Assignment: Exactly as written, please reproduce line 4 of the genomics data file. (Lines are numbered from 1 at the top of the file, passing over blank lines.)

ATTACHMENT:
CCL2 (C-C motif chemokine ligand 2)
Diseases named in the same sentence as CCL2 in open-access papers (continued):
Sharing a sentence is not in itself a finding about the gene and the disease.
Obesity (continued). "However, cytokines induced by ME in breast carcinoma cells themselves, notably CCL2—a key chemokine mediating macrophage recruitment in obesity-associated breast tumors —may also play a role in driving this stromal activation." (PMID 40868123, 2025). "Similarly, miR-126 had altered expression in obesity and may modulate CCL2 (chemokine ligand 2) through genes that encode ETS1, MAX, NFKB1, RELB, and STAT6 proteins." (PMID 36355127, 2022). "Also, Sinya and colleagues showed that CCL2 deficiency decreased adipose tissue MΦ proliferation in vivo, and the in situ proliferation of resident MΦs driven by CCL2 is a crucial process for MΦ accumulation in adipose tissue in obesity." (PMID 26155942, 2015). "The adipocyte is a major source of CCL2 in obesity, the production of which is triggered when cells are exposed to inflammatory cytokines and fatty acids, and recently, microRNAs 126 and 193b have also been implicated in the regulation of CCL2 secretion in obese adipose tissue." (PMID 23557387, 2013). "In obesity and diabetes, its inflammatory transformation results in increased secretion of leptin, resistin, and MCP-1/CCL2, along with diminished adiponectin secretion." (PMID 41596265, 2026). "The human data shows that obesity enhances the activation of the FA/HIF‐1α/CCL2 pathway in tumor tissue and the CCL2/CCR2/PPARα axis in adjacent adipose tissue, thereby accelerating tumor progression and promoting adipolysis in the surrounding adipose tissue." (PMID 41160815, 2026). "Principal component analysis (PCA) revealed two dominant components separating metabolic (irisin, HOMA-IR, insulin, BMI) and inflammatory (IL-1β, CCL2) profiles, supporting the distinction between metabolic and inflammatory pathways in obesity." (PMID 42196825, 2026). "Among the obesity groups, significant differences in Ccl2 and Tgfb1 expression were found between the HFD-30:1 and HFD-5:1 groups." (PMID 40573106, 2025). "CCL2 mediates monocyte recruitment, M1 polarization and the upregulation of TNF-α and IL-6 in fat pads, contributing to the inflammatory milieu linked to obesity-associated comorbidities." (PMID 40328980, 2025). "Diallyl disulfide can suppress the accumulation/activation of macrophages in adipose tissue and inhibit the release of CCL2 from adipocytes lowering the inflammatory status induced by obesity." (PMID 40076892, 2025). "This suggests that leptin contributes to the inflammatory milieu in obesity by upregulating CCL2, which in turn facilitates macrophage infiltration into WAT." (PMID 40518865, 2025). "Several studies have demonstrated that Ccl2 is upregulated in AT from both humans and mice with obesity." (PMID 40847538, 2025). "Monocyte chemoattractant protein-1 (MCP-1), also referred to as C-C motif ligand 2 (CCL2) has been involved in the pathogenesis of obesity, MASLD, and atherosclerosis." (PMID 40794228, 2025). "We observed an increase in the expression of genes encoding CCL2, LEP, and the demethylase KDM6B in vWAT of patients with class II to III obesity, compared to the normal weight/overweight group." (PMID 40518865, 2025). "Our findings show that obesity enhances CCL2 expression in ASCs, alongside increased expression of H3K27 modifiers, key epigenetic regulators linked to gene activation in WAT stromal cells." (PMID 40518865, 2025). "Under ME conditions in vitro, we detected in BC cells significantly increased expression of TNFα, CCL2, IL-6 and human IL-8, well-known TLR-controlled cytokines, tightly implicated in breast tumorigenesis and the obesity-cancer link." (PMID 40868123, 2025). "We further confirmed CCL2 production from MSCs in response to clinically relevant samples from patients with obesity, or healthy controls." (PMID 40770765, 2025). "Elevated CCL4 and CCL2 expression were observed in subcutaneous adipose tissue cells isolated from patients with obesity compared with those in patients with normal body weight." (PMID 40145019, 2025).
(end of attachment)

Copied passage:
Obesity (continued). "However, cytokines induced by ME in breast carcinoma cells themselves, notably CCL2—a key chemokine mediating macrophage recruitment in obesity-associated breast tumors —may also play a role in driving this stromal activation." (PMID 40868123, 2025). "Similarly, miR-126 had altered expression in obesity and may modulate CCL2 (chemokine ligand 2) through genes that encode ETS1, MAX, NFKB1, RELB, and STAT6 proteins." (PMID 36355127, 2022). "Also, Sinya and colleagues showed that CCL2 deficiency decreased adipose tissue MΦ proliferation in vivo, and the in situ proliferation of resident MΦs driven by CCL2 is a crucial process for MΦ accumulation in adipose tissue in obesity." (PMID 26155942, 2015). "The adipocyte is a major source of CCL2 in obesity, the production of which is triggered when cells are exposed to inflammatory cytokines and fatty acids, and recently, microRNAs 126 and 193b have also been implicated in the regulation of CCL2 secretion in obese adipose tissue." (PMID 23557387, 2013). "In obesity and diabetes, its inflammatory transformation results in increased secretion of leptin, resistin, and MCP-1/CCL2, along with diminished adiponectin secretion." (PMID 41596265, 2026). "The human data shows that obesity enhances the activation of the FA/HIF‐1α/CCL2 pathway in tumor tissue and the CCL2/CCR2/PPARα axis in adjacent adipose tissue, thereby accelerating tumor progression and promoting adipolysis in the surrounding adipose tissue." (PMID 41160815, 2026). "Principal component analysis (PCA) revealed two dominant components separating metabolic (irisin, HOMA-IR, insulin, BMI) and inflammatory (IL-1β, CCL2) profiles, supporting the distinction between metabolic and inflammatory pathways in obesity." (PMID 42196825, 2026). "Among the obesity groups, significant differences in Ccl2 and Tgfb1 expression were found between the HFD-30:1 and HFD-5:1 groups." (PMID 40573106, 2025). "CCL2 mediates monocyte recruitment, M1 polarization and the upregulation of TNF-α and IL-6 in fat pads, contributing to the inflammatory milieu linked to obesity-associated comorbidities." (PMID 40328980, 2025). "Diallyl disulfide can suppress the accumulation/activation of macrophages in adipose tissue and inhibit the release of CCL2 from adipocytes lowering the inflammatory status induced by obesity." (PMID 40076892, 2025). "This suggests that leptin contributes to the inflammatory milieu in obesity by upregulating CCL2, which in turn facilitates macrophage infiltration into WAT." (PMID 40518865, 2025). "Several studies have demonstrated that Ccl2 is upregulated in AT from both humans and mice with obesity." (PMID 40847538, 2025). "Monocyte chemoattractant protein-1 (MCP-1), also referred to as C-C motif ligand 2 (CCL2) has been involved in the pathogenesis of obesity, MASLD, and atherosclerosis." (PMID 40794228, 2025). "We observed an increase in the expression of genes encoding CCL2, LEP, and the demethylase KDM6B in vWAT of patients with class II to III obesity, compared to the normal weight/overweight group." (PMID 40518865, 2025). "Our findings show that obesity enhances CCL2 expression in ASCs, alongside increased expression of H3K27 modifiers, key epigenetic regulators linked to gene activation in WAT stromal cells." (PMID 40518865, 2025). "Under ME conditions in vitro, we detected in BC cells significantly increased expression of TNFα, CCL2, IL-6 and human IL-8, well-known TLR-controlled cytokines, tightly implicated in breast tumorigenesis and the obesity-cancer link." (PMID 40868123, 2025). "We further confirmed CCL2 production from MSCs in response to clinically relevant samples from patients with obesity, or healthy controls." (PMID 40770765, 2025). "Elevated CCL4 and CCL2 expression were observed in subcutaneous adipose tissue cells isolated from patients with obesity compared with those in patients with normal body weight." (PMID 40145019, 2025).